Italian, Early 19th Century copy after the antique.
The Arrotino (Italian - the "Blade-Sharpener"), or formerly the Scythian, thought to be a figure from a group representing the Flaying of Marsyas is a Hellenistic-Roman sculpture (Pergamene school) of a man crouching to sharpen a knife on a whetstone.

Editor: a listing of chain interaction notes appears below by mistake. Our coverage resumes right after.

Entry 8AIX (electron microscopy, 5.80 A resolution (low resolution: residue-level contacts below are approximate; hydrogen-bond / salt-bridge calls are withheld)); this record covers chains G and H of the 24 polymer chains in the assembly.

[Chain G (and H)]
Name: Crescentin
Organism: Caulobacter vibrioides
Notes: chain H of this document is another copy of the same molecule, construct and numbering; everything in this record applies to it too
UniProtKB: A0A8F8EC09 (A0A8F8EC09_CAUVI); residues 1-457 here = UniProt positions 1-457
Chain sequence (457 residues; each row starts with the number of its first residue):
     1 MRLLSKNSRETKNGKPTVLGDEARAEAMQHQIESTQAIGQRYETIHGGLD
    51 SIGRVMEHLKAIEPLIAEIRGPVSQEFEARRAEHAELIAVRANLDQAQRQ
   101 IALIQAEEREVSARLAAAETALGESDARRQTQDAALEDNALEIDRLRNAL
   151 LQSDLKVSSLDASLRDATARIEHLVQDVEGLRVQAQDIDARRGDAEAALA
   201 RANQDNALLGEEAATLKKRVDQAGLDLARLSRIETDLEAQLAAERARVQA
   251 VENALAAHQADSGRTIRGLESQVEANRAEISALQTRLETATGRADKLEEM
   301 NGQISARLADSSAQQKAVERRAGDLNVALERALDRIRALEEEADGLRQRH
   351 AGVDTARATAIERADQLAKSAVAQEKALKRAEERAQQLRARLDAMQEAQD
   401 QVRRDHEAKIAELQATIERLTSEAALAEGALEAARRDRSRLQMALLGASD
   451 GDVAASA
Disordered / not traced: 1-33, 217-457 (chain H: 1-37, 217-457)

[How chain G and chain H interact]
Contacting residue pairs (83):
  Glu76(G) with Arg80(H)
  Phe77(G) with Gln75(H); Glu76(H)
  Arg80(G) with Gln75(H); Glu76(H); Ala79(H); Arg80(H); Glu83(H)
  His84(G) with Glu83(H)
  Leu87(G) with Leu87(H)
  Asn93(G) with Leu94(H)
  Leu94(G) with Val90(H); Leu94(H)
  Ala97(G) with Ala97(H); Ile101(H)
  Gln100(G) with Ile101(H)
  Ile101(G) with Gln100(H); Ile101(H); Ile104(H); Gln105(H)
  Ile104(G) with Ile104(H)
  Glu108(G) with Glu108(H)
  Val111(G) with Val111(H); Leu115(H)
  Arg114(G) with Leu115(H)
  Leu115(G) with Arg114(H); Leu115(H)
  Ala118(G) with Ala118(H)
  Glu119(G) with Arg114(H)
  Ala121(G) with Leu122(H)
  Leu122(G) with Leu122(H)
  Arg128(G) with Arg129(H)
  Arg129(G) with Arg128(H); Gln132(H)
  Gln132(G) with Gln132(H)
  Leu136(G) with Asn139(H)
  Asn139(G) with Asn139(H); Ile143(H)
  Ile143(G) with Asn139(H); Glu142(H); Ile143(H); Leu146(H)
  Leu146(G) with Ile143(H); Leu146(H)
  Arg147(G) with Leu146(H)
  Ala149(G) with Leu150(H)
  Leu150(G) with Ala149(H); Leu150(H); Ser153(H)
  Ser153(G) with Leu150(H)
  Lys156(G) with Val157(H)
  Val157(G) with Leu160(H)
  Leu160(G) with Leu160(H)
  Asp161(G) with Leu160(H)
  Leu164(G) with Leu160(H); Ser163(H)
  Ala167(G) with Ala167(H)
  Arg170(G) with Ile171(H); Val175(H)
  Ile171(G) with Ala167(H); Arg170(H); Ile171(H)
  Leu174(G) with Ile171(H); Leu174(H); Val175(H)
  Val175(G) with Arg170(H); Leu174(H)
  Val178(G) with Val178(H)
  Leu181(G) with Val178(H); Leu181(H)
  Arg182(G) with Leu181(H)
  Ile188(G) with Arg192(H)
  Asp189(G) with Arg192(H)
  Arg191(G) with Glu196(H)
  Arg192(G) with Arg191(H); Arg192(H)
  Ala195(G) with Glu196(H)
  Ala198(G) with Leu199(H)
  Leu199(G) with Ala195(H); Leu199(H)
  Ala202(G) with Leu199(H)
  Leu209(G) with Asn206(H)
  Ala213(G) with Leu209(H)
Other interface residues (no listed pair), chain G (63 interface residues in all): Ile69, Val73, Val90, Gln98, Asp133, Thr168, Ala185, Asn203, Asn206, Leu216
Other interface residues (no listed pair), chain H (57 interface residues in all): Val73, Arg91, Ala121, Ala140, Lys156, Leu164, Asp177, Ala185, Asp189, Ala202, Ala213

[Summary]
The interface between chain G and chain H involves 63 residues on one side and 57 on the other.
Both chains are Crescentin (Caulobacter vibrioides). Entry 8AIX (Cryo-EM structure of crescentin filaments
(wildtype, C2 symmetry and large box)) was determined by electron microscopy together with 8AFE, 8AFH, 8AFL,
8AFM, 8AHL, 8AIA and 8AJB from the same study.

The sculpture was excavated in the early sixteenth century, for it is recognizable in an inventory made after the death of Agostino Chigi (1520) of his villa in Trastevere, which would become the Villa Farnesina. Later the sculpture formed part of the garden of sculptures and antiquities that Paolantonio Soderini inherited from his brother, Monsignor Francesco Soderini, who had arranged them in the Mausoleum of Augustus; Paolantonio noted in a letter of 1561 that il mio villano— "my peasant"— had gone away, and it is known that a member of the Mignanelli family sold the Arrotino to Cardinal Ferdinando de' Medici. It was removed to the Villa Medici, where it was displayed until it was removed in the eighteenth century to the Medici collections in Florence.
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